Class Size Regulation amendments clarify definitions and roles

As of Friday, September 8, the Lieutenant Governor of BC approved amendments to the Class Size Regulation, as authorized by Section 76.1 of the School Act. This is the regulation governing calculation of average class sizes.

All of the amendments are administrative in nature, clarifying definitions and roles. Changes include:

Clarification of the definition of “class” and cohorts.

    Clarifies that “determining” average class size is the responsibility of the superintendent, not the school board.
    This involves a calculation, not a decision on policy.
    The addition of a new section on reporting, clarifying the requirement to report class size data necessary for annual class size reports.

Bill 33, the Education (Learning Enhancement) Statutes Amendment Act, 2006 entrenches the responsibility of school boards to ensure that the stipulated class size limits and class size averages are met. The amended School Act requires school boards to take an active and significant role in reviewing, approving, and reporting on class sizes, and stresses the importance of school board compliance with provincial class size requirements. As outlined in Section 75, mandatory appointment of a special administrator shall occur if, “in the opinion of the minister, the board is not in compliance with the class size provisions.”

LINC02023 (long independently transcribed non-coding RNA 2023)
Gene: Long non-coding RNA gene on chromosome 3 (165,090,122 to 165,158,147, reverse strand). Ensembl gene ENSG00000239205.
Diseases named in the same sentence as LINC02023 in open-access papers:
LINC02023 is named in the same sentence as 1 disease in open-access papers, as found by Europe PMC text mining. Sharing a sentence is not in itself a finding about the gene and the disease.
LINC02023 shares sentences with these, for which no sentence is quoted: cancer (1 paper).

Click here for links to the amended regulation.

See also the Deputy Minister’s Report on Education in which he talks about Bill 33 and it’s implementation: Download the Sept. 8, 2006 issue. For past messages from the DM click here.

Teachers Take Five Year Contract

Did they sign away the power? Will we enter a new age of depoliticized teachers? Hard to say. What can be said is that of the 25,000 teachers who made it to union voting stations nearly 95% of them voted to accepted the government’s five year plan for teachers.

Nearly 85% of 32,000 teachers who voted voted to strike last September.
About 30,000 teachers voted 77% in favour of going back to work on October 23rd, 2005. And while nearly 95% of those who voted last Friday voted to accepted, the actual number of teachers voting declined to 25,000 of the more than 40,000 eligible teachers.

While many will sigh with relief, the declining numbers of teachers who actually voted suggests (though it doesn’t prove) that there is a large number of teachers who are not particularly happy with the way things turned out.